I owe so much to my dad. Really, I do. He was the one who pushed me every day. We used to play one-on-one, and I’m telling you — it was no mercy. This dude is 6′ 5″, 250, and he’d be bodying a 12-year-old kid. If you think I’m exaggerating, nah, I got the receipts. There’s this home movie we have from when I was about two years old, of me struggling to put up a shot with one of those little plastic basketballs. And right as I finally get it over my head and I’m ready to shoot — Dad swoops into the frame and swats the shit out of me.
And then he starts laughing.
That’s my dad right there.
I was like 0–400 lifetime against him. I had never beat him once.
Until the eighth grade. That’s when my dad — well, he was still 6′ 5″, 250. But now I was 6′ 8″, 250.
He’s wincing if he’s reading this, but that’s cool. It was maybe the greatest day of my life. We were at the open gym at Rosemont Elementary, playing some one-on-one. And it just … I don’t really know, it just happened. Wasn’t even close.
I beat him good, 11–5.
And it’s so funny, man, because he’s sitting there after, and I mean — he’s just shocked. Just straight-up shocked. Talking about how he wants to run it back. Talking about me calling soft fouls. Talking crazy about how he thinks he got screwed.
So we run it back.
I beat him again.
He’ll deny it to this day, but he was seriously — seriously! — pissed. Even after I’d beaten him back-to-back, he wanted to run it a third time.
So we run it back again. And I beat him again.
And man, I sprinted out the gym after that, and then all the way home — had to tell my aunt, my uncle, my cousins, my friends, the whole neighborhood. I was literally calling people on the phone, like, “I did it! He’s done!”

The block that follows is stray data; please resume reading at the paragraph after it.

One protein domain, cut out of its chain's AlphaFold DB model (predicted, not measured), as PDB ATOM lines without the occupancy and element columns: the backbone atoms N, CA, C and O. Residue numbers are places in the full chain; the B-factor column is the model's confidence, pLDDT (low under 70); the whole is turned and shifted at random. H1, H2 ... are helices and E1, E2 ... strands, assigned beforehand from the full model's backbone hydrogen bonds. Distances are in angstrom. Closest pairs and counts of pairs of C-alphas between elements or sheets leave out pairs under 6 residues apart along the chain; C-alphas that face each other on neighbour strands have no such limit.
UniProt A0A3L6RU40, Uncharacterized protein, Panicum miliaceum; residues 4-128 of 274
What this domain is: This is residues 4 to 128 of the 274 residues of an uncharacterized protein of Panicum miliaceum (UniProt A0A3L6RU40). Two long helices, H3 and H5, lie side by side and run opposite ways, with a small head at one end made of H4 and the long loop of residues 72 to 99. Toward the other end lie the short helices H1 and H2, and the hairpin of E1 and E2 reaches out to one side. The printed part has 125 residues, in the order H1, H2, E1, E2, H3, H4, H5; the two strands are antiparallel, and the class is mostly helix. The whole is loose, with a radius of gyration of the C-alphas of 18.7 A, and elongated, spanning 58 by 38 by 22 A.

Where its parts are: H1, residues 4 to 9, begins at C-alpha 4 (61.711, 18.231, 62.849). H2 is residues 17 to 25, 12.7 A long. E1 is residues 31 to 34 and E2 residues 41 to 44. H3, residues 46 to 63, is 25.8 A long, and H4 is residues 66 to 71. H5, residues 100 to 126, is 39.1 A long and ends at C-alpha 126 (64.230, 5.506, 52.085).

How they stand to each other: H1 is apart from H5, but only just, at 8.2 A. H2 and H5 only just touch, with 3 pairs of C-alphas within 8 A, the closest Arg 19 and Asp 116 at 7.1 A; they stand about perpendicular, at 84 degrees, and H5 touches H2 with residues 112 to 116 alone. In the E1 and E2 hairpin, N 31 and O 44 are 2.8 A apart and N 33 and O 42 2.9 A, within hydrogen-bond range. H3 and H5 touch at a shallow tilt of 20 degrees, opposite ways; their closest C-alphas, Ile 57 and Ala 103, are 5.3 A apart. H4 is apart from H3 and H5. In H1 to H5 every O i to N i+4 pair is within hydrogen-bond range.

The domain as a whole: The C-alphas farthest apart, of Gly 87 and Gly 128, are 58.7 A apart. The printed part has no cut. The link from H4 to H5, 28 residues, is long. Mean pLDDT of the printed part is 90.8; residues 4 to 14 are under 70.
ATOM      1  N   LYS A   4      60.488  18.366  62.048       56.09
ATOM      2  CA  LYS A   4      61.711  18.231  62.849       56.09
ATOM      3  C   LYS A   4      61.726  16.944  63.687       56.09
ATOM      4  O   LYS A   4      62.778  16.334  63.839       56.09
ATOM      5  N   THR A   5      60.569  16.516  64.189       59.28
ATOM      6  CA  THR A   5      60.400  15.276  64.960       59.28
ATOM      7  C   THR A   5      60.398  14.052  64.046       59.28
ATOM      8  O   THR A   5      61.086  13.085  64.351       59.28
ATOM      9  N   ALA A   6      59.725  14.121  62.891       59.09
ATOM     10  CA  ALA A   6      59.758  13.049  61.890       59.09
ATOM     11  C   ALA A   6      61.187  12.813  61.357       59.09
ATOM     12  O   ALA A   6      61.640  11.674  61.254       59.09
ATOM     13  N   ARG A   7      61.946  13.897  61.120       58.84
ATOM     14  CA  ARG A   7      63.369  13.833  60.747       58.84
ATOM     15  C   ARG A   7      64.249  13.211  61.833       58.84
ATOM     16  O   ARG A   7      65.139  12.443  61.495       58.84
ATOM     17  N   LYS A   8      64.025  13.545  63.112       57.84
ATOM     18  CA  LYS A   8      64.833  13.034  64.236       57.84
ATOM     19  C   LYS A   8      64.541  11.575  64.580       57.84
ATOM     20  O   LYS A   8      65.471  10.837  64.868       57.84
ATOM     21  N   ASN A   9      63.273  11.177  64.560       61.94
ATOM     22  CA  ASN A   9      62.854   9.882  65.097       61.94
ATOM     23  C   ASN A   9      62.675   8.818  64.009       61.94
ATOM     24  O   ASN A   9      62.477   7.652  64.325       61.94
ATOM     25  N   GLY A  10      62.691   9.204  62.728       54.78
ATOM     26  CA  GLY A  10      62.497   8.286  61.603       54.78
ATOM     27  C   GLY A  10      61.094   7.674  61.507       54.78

But I also remember, when my dad got home, and my uncle was busting him about it … he said something that still sticks with me to this day.
He said, “I got beat by a pro.”
That meant a lot to me. I still get chills when I think about it. My dad, man — he really has always believed that I was going to do special things.
And maybe he got a little carried away with it at times. People reading this, they’ll think I’m making this up — but again, I got the receipts. Right around when those one-on-one games happened, my dad started emailing all of these top colleges. I’m talking he started emailing them cold. Like, he didn’t even have the coaches’ emails or anything. He’d just go on the school websites, and click the CONTACT link or whatever — and then he’d hit them up about this “phenom” from Chicago.
No stats. No YouTube clips. Nothing. Just like….
Subject: Jahlil Okafor Should Be On Your Radar RIGHT NOW!!!
From: Chukwudi Okafor
He did this with Georgetown … Kentucky … Duke. All the top programs. If you’re an AD at any of these schools, you can probably search your inbox from 2009 and you’ve got a hype email from Chucky Okafor.
At the time? I was so embarrassed about it. But now, honestly, I think it’s amazing. And the crazy thing is, I actually think it maybe kind of worked. Because one morning — just some random day out of the blue, when I’m still an eighth grader, right as I’m getting out of bed — my phone starts blowing up.